After a long recovery back to record levels, the S&P 500 Index hit a speed bump last week, especially among some of the stocks in the information technology and other technology related sectors that had posted large gains since the market bottom in March. Thursday was the worst downside day of the week, down 3.5%, and losses were likely curtailed on Friday following good August employment data.
The August Employment Report showed a net increase of 1.371 million jobs. This was the fourth consecutive month of substantial job increases following the job losses in March and April. The COVID shock to the economy and resulting forced business closures caused just over 22 million job losses by the end of April. Over the past four months that has been almost halved with 10.6 million net jobs created. Many of these jobs created were likely furloughed employees returning to work. Job increases should continue as the economy continues to re-open in coming months. Some job loss is likely permanent, but new business formations are also likely to create jobs as well as established companies that grow with the economic recovery.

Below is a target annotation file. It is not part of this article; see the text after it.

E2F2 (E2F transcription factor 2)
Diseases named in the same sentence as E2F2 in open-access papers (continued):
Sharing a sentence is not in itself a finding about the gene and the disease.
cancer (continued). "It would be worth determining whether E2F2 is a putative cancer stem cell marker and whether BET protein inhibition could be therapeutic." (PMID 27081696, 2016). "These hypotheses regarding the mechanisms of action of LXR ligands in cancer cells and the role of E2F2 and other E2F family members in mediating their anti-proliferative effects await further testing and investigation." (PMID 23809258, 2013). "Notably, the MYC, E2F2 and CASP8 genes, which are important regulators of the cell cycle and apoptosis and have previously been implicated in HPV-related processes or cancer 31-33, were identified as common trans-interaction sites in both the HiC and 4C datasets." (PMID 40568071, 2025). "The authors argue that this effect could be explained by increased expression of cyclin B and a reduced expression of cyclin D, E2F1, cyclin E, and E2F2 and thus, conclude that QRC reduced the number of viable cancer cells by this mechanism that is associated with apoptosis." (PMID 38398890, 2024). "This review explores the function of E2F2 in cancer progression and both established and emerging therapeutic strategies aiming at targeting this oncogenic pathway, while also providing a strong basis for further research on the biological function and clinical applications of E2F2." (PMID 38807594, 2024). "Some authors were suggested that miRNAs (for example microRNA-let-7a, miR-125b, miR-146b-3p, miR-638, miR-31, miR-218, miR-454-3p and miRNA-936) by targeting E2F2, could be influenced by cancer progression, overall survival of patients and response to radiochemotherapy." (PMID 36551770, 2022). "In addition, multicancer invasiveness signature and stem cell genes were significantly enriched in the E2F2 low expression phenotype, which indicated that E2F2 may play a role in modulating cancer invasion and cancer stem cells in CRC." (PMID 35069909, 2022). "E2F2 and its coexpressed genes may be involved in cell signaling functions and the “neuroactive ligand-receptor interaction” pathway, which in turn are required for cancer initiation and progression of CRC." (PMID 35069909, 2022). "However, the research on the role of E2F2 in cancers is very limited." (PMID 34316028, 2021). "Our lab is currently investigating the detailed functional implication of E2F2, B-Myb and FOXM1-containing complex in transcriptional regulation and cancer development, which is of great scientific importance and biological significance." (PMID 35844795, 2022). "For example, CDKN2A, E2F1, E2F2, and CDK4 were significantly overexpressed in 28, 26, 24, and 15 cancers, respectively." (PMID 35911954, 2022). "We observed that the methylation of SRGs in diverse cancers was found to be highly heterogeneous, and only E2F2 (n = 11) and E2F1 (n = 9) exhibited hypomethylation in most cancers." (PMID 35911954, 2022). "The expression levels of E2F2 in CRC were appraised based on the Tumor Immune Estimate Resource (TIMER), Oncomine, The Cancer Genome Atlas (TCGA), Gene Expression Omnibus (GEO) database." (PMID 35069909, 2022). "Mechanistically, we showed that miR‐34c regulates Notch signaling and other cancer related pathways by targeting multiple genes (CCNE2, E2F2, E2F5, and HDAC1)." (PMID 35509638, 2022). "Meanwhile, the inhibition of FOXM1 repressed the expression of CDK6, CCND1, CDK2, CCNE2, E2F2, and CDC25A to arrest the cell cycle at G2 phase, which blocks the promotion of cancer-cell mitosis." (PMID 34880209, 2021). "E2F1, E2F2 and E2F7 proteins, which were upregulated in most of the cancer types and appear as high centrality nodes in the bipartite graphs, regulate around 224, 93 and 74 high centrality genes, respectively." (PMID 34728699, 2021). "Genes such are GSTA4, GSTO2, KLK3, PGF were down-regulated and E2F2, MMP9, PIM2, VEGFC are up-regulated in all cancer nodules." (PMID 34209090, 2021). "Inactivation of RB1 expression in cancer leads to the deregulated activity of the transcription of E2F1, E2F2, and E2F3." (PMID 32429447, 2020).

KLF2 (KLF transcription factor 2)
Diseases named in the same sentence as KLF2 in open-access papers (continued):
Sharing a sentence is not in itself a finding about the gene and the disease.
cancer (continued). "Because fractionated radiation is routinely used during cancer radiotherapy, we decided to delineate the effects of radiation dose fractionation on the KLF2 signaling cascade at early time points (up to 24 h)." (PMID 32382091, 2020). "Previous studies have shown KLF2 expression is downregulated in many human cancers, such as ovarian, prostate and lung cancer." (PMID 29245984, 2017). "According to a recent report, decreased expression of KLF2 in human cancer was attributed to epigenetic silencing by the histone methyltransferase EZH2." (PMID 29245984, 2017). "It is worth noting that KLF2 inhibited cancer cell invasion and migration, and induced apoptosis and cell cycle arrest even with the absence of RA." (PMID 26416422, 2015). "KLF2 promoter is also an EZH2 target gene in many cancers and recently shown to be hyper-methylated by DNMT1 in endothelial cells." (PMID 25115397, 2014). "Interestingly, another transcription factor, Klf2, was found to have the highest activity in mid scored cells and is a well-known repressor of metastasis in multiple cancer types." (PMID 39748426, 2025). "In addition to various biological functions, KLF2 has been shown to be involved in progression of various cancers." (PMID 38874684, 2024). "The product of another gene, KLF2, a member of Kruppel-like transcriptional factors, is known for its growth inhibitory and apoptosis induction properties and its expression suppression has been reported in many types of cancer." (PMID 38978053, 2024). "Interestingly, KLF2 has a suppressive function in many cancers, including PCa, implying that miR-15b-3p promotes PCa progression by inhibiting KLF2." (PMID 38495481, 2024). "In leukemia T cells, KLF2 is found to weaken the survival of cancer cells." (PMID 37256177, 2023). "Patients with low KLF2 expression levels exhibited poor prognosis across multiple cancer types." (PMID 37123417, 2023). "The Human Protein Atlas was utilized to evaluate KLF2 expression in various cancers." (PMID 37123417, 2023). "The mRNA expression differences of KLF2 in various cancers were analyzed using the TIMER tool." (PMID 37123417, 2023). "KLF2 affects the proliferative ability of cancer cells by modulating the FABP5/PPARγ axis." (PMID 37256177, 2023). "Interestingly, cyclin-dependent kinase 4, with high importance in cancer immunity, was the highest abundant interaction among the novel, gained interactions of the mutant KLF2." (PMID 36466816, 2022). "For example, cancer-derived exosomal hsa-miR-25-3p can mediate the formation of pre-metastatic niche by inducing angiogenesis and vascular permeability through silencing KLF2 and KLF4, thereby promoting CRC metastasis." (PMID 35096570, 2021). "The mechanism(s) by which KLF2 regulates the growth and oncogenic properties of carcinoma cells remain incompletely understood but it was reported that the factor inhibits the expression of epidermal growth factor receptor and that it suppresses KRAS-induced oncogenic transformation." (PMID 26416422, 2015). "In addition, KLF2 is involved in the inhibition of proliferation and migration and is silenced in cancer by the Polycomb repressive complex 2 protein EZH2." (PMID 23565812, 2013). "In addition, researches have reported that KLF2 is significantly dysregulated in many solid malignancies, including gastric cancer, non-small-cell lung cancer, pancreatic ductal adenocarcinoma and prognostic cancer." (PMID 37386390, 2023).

The unemployment rate for August declined to 8.4%. The U.S. has gone from a 3.5% unemployment rate in February to a 14.7% unemployment rate by April back to 8.4% currently. The level of unemployment should continue to decline as the economy recovers.
With 498 of 500 companies done with second quarter earnings, the S&P 500 finished with second quarter earnings down 29.7% year-over-year. Expectations were for earnings to be down 44% when the reporting season kicked off in early July, so while the earnings for the period were negative, they were initially projected to be much worse. The current estimate for calendar year 2020 earnings is –19.8% and the estimate for calendar year 2021 earnings is +27.9%.
In our Dissecting Headlines section, we look at the two surveys that make up the monthly Employment Report and the key data that each survey provides.
Financial Market Update
Dissecting Headlines: Employment Surveys
There are two employment surveys that are conducted each month, the Current Population Survey (aka Household Survey) and the Current Employment Statistics (aka Establishment Survey). Each survey provides potentially market moving data.
The Household Survey contacts individuals to measure the labor force status, including unemployment, labor force participation, hours worked, and earnings. This survey produces the unemployment rate which currently stands at 8.4% based on the August data.
The Establishment Survey contacts employers to measure nonfarm employment, hours worked, and earnings of workers on payroll. It provides the increase/decrease in nonfarm payroll employment each month. Farm employment is extremely seasonal, so it is excluded from the Establishment Survey.
Both surveys are important to measure the health of the economy and the American worker. They provide data that can impact the decisions of policy makers, financial institutions, and investors.
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